17-Feb-2020 • Personal Finance

Household financial comfort fell markedly across regional Australia during the six months to December 2019, according to ME Bank’s latest Household Financial Comfort Report.

While ME Bank’s latest biannual survey showed the financial comfort of metropolitan households increased 3% to 5.76 out of 10 to near record highs – especially in eastern Australia – financial comfort for regional households fell 4% to 5.08, continuing a decline over the past year to approach its lowest point in the past eight years.

ME’s Consulting Economist, Jeff Oughton, said the gap in financial comfort between regional and metropolitan households had now reached a record 13%, almost twice the historical average of 7%.

“The sharp fall in financial comfort in regional areas is likely a result of ongoing drought and recent bushfire catastrophes, which have significantly lowered already low levels of financial comfort. ‘Comfort with cash savings’ fell 9% and the ‘ability to deal with financial emergencies’ fell 7%, while long-term retirement comfort deteriorated, with ‘anticipated standard of living in retirement’ down 7%. Regional Queensland reported the largest fall in comfort, down 14% to 4.95, dipping below regional New South Wales (5.09) and Victoria (5.20).

“In contrast, the improvement in the financial comfort of metropolitan households reflected significant gains in all key drivers, with record high levels of comfort approached in Sydney (up 1% to 5.94), Melbourne (up 3% to 5.91) and Brisbane (up 10% to 5.82).”

Overall national household financial comfort up only slightly

The notable falls in financial comfort across regional Australia dampened an overall rise in national financial comfort, with ME Bank’s overall Household Financial Comfort Index improving by 2% to 5.59 out of 10 during the six months to December 2019. Across the 11 key drivers that make up the Index, 10 of the drivers improved – with notable improvements in household ‘comfort with debt’ and recent ‘changes to their financial situation’.

Record low mortgage rates and rising house prices improving comfort with debt in the major cities

Across the 11 key drivers that make up ME’s Household Financial Comfort Index, the biggest improvement was with ‘comfort with debt’, up 5% to 6.55 out of 10, reaching record highs.

‘Comfort with debt’ increased 7% for households in metropolitan areas, particularly those with mortgages on their homes or on an investment property.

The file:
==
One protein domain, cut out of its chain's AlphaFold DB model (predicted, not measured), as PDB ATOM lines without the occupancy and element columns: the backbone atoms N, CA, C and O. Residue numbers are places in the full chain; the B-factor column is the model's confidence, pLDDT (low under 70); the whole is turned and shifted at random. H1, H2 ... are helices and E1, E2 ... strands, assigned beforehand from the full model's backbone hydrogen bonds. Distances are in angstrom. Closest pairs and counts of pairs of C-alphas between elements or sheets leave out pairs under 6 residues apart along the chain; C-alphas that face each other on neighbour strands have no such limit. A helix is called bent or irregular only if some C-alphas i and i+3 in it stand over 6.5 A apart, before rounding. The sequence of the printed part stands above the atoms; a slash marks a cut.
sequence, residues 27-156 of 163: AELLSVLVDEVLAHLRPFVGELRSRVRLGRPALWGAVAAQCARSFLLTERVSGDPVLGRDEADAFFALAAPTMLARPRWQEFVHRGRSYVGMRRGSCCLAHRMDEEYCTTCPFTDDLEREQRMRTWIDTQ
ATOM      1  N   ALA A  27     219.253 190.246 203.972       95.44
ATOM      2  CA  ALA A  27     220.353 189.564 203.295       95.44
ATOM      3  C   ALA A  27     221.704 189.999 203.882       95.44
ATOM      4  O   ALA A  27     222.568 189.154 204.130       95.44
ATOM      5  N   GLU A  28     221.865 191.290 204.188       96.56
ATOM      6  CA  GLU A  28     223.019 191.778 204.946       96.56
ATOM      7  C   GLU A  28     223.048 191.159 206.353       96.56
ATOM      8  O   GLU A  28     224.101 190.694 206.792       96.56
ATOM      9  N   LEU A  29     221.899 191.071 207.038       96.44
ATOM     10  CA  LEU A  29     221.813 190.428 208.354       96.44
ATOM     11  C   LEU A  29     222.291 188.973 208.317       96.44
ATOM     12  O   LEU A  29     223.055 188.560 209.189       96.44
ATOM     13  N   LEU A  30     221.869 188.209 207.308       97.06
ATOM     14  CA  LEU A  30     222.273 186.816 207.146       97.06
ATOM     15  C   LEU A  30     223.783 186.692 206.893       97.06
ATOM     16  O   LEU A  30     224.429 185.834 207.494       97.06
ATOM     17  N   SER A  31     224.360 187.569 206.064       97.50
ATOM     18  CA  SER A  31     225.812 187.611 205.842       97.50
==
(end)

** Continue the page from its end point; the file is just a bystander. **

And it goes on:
“Significantly lower home loan rates and relatively low and stable unemployment rates helped to significantly improve ‘comfort with debt’ – especially in major capital cities, while a partial reversal of the fall in residential property prices in eastern capital cities and expectations of further price gains have also eased gearing concerns,” said Oughton.

Mortgage stress eases further and expected debt management improves

Consistent with a significant fall in home loan rates, sustained low unemployment and improved property prices in most of Australia, mortgage stress eased a bit further during the past six months. Nevertheless, there remains generally high levels of mortgage stress and significant other financial stress amongst households. The proportion of households contributing more than 30% of their disposable household income towards their mortgage fell a further 2 points to a still high 41% of households, 5 points lower than a couple of years ago.

Recent improvements to households’ financial situation

Another driver of overall comfort that improved significantly was comfort with ‘recent changes to households’ financial situation’ – up 4% to 5.25 out of 10 – its highest level in four years – due to a large rise of 5% to 5.41 in metropolitan regions, but not regional areas (unchanged at an index of 4.76).

Over a third (36%) of households indicated their ‘financial situation had improved over the past year’ with the main reasons being less concern about living cost pressures, fewer households reporting falls in income, more households reporting improvement in employment status and improvements in cash savings.